After Fischer's official biographer Frank Brady, Donaldson is undoubtedly the most knowledgeable chess historian on Fischer's career. The Fischer - Spassky match has been a guiding light throughout his own distinguished career.

12 October 2022

Missing Labels

A few weeks ago I noticed that a few of the posts on this blog had no labels, aka tags. Of the 746 posts currently on the blog, I identified 16 without labels and added at least one tag to each post. The most recent post to received its first label was Gunsberg - Chigorin - Tarrasch (May 2012), so I've been consistent for over 10 years.

Most of the new labels were in category 'Resources'. The only post where I had to think about a label was The 1st and 2nd GMA World Cups (April 2008). Although the GMA was not officially tied to the World Championship, it was a precursor to later complications surrounding the title. I finally decided to add the post to category 'PCA/WCC/etc.'

The most interesting post to receive its first label was Where's Smyslov? (December 2007). Since the question is still unanswered, I gave it two labels.

05 October 2022

2022-23 WGP, Astana

A few weeks ago, in the post Women's Events 2022-23 (September 2022), I wrote,
The 1st leg of the [Women's] Grand Prix [WGP] started this past week. Since [the four] events are for the next cycle, I decided not to record their details myself, but to link to the corresponding Wikipedia page. I documented the decision in the index page for the Women's Championship. (NB: PGN still to be decided.)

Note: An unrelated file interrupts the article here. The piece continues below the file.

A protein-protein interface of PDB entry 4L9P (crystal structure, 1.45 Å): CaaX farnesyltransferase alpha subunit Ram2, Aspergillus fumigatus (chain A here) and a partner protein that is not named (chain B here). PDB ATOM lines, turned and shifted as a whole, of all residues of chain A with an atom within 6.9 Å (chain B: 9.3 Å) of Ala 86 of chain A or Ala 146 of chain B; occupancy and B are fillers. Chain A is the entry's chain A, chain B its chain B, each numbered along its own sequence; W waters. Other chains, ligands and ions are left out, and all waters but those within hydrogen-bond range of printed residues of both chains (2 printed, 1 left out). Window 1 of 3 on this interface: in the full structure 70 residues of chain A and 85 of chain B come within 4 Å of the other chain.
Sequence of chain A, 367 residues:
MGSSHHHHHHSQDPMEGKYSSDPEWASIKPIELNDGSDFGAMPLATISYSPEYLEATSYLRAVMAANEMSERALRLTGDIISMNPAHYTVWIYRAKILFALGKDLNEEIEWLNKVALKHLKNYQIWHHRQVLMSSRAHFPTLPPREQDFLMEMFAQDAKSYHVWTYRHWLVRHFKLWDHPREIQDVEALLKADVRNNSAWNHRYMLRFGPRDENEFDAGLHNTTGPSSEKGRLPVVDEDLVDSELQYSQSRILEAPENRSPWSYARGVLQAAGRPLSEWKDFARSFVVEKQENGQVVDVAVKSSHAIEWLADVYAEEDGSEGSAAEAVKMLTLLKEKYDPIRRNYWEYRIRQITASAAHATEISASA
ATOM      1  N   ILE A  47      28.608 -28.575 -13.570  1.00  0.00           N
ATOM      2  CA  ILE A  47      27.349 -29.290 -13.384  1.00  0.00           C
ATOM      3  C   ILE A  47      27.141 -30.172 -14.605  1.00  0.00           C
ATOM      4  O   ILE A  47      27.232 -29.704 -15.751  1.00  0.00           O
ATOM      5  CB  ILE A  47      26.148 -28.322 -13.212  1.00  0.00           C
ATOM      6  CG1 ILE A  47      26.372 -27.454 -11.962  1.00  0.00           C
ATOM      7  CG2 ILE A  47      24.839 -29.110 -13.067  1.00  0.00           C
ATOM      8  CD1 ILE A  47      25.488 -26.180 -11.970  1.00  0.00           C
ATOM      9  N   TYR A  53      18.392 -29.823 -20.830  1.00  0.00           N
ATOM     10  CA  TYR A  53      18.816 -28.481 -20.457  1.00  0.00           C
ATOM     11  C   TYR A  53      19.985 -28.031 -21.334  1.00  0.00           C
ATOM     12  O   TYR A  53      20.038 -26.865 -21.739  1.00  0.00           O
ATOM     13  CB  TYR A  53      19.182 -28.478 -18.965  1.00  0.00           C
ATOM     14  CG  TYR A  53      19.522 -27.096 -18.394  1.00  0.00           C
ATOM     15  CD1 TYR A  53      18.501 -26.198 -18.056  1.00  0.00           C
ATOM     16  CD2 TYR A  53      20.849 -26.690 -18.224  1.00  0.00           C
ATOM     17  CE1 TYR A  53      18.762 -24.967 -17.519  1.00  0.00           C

The 'to be decided' also applied to images that I would normally use on the page, plus links to resources from Fide.com. See the page for the previous cycle, 2019-2020 FIDE Women's Grand Prix (m-w.com), for an example of the layout. Although I just wrote 'previous cycle', that cycle is in fact still underway, with the Candidates tournament and title match to be played.

The logo for the first leg of the new WGP is shown above. The link to the official site is FIDE Grand prix 2022 (womengrandprix.fide.com; 'Astana, the 1st tournament: September, 17 - 20 [sic; see TWIC below for the correct dates]'). I was disappointed to discover that the Wikipedia pages for the most recent WGP's lack crosstables for the individual events:-

On the page for the 2019–2021 WGP, the Wikipedia section 'Events crosstables' says,

This section needs expansion. You can help by adding to it. (October 2021).
In TWIC 1454, Mark Crowther wrote,
The Astana FIDE Women's Grand Prix takes place Sat 17th Sep to Fri 30th Sep 2022. The city in which the event is being held was renamed from Astana to Nur-Sultan in 2019 but yesterday a decree was signed to restore the city to the name of Astana, so I went with that. This is the first of four Women's Grand Prix events as part of the FIDE Women's World Championship cycle, three are next year.

Thank goodness we still have TWIC for PGN and crosstables.